“I’m looking forward to just being on the bench and helping out Bochy,” added Johnson, “and watching him squirm trying to win and trying to get everybody in.”

Posted under Andy Esposito, Boxscore, Four Games, Future Hall Of Famers, Lee Smith, New York Mets, Pitchers, Rod Carew, Sid Fernandez, Star Appearances, Teammates, Top Story, Washington Nationals

Davey’s All-Star Game Memories

With the All-Star game at Citi Field fast approaching, it felt like a good time to stir the memories of former Mets manager Davey Johnson, who was in town herding his Washington Nationals this weekend. Johnson, a four-time All-Star himself (1968-70, ’73), was, of course, the skipper of the 1986 World Champion Mets when the longtime tradition tabbed him to helm the National League squad in 1987.

Johnson’s NL squad in ’87 found runs hard to come by, but they held firm until they were able to push two scores across the plate in the 13th inning and secured an All-Star shutout, 2-0. In fact, Johnson has always been associated with All-Star victories, as his NL teammates won all four games when he was on the roster in the ‘60s and ‘70s.

“Back then, just like it is now,” Johnson said proudly, “is always a great honor.”

Johnson’s best recollection of that game in ’87 naturally involved his pitchers. “I remember the game was out in Oakland, and the last guy to pitch for us was Sid (Fernandez) at the end of the game (who got the save).

“I had used the great Cubs closer, Lee Smith, for three innings (the longest stint by any NL hurler that night), and I guess I didn’t care about him (picture Davey smiling broadly as he said this). I needed Sid for the second half (of the Mets’ season).”

Hey, a win is a win, no matter how you get it. “We won the game, so that was pretty good.”

Johnson’s memories of his All-Star appearances are a little fuzzy, perhaps purposely, as he collected only one hit in his times at-bat, often filling in for Hall of Famers such as Rod Carew late in the game, and in ’69, he didn’t even make it into the game, which is a fate that befell many All-Stars in the days when sometimes a Willie Mays or a Hank Aaron would play the entire game.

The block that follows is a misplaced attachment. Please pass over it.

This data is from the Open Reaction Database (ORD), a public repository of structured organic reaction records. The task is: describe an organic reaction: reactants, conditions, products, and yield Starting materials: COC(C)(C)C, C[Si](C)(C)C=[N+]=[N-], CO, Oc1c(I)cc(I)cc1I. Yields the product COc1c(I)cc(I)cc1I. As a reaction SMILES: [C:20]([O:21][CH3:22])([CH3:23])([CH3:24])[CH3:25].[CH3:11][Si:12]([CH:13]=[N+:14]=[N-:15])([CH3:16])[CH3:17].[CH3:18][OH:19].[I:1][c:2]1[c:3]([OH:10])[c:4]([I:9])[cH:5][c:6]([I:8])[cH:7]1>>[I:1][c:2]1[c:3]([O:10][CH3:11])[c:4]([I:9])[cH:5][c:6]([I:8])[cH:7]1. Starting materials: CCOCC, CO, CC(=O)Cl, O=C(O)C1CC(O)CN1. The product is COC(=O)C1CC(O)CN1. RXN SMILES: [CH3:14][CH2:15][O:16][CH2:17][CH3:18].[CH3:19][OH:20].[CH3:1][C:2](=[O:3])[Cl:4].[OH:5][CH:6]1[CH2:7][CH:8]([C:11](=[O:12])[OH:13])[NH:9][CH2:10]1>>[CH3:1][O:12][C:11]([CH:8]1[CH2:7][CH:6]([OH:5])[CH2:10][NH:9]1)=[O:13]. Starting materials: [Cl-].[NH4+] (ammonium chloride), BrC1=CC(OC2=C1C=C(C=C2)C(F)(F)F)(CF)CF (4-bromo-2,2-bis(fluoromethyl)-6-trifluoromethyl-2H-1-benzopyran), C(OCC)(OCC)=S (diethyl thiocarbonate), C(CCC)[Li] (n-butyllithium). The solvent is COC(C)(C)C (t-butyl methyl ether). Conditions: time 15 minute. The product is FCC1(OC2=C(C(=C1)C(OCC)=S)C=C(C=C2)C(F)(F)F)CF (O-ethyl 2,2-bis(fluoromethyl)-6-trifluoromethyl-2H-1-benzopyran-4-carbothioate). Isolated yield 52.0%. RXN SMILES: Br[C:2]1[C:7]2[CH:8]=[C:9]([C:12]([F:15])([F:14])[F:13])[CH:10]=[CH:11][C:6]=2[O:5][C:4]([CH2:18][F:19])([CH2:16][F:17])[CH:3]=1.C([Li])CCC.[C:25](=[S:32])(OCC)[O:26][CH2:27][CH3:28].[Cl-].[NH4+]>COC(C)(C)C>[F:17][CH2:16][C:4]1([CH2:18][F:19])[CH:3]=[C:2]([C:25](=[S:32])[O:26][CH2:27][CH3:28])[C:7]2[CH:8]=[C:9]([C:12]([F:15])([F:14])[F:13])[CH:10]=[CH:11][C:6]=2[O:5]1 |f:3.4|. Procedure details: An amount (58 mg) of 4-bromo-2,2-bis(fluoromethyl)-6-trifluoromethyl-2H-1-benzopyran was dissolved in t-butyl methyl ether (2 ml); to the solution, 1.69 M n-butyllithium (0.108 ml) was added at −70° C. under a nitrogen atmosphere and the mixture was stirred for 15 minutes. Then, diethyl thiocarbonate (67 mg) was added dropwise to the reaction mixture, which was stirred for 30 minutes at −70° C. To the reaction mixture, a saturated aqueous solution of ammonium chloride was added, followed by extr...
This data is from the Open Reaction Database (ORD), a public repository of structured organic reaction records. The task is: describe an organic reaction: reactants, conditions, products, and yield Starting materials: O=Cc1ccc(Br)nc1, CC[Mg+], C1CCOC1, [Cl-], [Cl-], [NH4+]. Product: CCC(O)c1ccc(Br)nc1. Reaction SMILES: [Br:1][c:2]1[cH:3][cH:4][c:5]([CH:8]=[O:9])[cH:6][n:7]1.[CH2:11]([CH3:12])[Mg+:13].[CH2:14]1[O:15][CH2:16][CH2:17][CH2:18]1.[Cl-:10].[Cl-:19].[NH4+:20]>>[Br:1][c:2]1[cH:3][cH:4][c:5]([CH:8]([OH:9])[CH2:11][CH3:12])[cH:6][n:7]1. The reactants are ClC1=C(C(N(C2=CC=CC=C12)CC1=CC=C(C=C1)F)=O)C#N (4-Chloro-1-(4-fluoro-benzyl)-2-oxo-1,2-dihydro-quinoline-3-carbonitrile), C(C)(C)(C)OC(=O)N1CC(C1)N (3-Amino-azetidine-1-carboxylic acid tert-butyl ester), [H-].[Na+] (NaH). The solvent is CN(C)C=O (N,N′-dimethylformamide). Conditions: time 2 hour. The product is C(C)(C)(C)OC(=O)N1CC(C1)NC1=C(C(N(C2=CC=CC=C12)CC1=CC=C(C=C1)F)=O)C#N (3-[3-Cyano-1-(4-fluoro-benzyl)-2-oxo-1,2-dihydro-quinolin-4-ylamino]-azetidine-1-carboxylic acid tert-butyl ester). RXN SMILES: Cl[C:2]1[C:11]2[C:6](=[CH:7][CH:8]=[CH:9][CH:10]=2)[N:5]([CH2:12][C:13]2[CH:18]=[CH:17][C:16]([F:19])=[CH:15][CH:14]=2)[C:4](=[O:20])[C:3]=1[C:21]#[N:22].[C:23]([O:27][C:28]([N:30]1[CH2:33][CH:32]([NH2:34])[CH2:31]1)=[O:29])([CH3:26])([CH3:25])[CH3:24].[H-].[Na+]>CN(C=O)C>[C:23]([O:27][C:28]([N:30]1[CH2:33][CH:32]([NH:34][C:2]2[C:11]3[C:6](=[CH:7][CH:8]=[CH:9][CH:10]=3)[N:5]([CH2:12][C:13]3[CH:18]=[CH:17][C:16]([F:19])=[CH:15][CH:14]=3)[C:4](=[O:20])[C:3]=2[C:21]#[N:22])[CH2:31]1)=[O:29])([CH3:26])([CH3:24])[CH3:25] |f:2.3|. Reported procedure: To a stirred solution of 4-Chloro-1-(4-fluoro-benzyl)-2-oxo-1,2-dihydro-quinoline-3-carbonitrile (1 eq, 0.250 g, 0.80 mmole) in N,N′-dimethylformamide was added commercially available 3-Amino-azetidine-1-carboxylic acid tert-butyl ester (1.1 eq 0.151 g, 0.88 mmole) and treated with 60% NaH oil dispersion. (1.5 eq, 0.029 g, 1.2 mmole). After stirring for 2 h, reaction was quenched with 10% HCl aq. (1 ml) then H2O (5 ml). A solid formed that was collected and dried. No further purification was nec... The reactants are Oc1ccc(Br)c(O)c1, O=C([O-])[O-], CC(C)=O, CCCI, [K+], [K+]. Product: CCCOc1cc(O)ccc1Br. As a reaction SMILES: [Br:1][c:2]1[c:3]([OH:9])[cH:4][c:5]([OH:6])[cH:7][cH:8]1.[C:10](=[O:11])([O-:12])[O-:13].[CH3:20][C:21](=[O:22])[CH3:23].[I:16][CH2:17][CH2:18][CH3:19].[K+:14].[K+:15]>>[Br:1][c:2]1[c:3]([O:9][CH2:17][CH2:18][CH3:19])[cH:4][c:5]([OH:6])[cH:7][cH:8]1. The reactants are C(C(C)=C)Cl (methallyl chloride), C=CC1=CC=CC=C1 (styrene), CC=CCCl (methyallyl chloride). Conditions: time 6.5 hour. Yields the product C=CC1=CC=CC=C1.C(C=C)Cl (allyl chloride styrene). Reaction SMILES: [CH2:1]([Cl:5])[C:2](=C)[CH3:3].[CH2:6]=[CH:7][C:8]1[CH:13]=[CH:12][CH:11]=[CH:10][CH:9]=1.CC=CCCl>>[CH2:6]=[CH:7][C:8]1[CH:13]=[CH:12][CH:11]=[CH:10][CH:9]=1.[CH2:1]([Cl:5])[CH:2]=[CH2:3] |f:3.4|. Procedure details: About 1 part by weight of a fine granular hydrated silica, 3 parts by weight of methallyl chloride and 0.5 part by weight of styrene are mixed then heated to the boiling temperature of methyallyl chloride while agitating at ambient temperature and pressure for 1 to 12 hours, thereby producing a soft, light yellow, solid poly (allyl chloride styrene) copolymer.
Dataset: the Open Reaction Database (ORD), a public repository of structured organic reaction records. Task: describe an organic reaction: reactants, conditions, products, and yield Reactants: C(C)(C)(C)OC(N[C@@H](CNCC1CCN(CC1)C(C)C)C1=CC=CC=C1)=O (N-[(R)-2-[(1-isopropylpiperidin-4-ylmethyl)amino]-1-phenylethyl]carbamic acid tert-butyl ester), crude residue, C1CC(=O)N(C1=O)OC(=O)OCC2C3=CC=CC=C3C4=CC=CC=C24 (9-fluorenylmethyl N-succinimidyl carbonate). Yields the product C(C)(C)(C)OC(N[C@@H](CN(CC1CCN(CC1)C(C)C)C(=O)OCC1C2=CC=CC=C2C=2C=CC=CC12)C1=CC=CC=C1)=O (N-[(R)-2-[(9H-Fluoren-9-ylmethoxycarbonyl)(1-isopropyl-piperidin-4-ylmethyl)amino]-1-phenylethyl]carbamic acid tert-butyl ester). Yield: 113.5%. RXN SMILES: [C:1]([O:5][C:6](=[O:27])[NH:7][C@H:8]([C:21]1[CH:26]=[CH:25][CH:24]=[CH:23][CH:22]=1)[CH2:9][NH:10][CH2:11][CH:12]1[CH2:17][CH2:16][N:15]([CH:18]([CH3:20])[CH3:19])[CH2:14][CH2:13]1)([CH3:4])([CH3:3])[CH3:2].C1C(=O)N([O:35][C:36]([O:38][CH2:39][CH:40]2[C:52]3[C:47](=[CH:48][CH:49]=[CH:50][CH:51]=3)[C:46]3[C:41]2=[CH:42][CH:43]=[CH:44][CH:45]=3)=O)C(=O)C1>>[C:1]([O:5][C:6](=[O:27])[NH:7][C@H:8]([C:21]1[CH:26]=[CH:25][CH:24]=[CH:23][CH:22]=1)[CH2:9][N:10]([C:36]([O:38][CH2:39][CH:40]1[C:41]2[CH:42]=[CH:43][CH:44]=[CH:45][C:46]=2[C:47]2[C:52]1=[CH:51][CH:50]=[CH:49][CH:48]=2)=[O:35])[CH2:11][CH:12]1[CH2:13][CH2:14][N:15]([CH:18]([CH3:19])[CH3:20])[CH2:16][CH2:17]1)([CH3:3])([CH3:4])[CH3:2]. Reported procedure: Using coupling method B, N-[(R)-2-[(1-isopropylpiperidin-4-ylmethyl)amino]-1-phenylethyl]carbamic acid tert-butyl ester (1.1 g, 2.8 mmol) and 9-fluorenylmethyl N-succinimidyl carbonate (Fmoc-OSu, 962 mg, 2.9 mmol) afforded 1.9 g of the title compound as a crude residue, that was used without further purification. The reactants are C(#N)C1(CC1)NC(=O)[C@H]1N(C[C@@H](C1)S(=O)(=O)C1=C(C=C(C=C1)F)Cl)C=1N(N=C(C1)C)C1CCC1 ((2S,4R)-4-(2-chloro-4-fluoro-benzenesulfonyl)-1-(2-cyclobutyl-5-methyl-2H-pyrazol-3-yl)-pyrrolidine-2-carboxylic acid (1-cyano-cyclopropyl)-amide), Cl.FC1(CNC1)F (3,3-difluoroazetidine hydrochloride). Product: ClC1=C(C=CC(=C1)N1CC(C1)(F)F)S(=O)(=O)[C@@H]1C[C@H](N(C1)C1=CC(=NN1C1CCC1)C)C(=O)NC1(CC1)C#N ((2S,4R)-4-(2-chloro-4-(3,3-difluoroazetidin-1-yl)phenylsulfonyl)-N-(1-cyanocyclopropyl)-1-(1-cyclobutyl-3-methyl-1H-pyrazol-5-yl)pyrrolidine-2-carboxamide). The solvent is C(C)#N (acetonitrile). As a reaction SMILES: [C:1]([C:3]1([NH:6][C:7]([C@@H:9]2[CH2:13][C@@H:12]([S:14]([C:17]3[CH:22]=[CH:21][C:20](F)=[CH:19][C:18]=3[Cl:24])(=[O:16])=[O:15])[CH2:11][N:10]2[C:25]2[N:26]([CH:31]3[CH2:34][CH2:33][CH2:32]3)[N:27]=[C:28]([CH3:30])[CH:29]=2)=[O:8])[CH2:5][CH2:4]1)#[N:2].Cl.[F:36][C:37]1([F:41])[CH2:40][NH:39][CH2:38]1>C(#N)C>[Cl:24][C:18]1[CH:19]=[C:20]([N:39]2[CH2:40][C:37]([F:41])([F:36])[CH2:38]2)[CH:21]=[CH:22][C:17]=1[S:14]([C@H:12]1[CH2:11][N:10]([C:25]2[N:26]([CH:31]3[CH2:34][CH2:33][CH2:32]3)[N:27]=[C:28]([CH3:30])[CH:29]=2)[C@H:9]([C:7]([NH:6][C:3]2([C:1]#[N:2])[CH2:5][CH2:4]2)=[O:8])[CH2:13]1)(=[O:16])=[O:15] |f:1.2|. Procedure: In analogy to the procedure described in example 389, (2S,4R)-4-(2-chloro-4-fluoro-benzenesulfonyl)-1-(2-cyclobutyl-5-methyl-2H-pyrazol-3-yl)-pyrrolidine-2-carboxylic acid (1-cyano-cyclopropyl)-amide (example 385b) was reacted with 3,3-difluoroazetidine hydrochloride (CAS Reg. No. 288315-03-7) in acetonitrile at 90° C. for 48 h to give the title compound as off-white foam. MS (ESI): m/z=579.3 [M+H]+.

Interestingly, Johnson’s teammates in the ’73 included eight future Hall of Famers. The AL squad placed nine future Hall of Famers onto their boxscore.

It’s always a juggling act for any All-Star manager these days of trying to win and trying to place every player into the boxscore.

“I remember I had Pedro Guerrero, just about the best hitter in the league at the time, and I didn’t start him. I gave him only one pinch-hit. I was trying to do him a favor cause I knew he had a little knee problem. But he was mad at me for a long time after that.”

Guerrero lined out in the tenth against Tom Henke in his only at-bat, pinch-hitting for Steve Bedrosian.

“Managing the game is very difficult cause you’re trying to win the game and trying to get everybody into the game,” Johnson emphasized. “They made the trip, so you want to get everybody in, but at the same time you want to pay service to your league and to the team.”

Putting the roster together is also a way to get yourself into trouble.

“There’s always going to be guys who deserve to be there and who you just couldn’t squeeze onto the team.”

As it turned out, Johnson ended up managing six future Hall of Famers – Ryne Sandberg, Andre Dawson, Mike Schmidt, Gary Carter, Ozzie Smith, and Tony Gwynn. The AL team featured six future Hall of Famers as well – Rickey Henderson, Wade Boggs, Dave Winfield, Cal Ripken, Jr., George Brett, and Kirby Puckett.

Johnson, 70, will join Mets manager Terry Collins as the two baseline coaches for this year’s All Star game at Citi Field on July 16.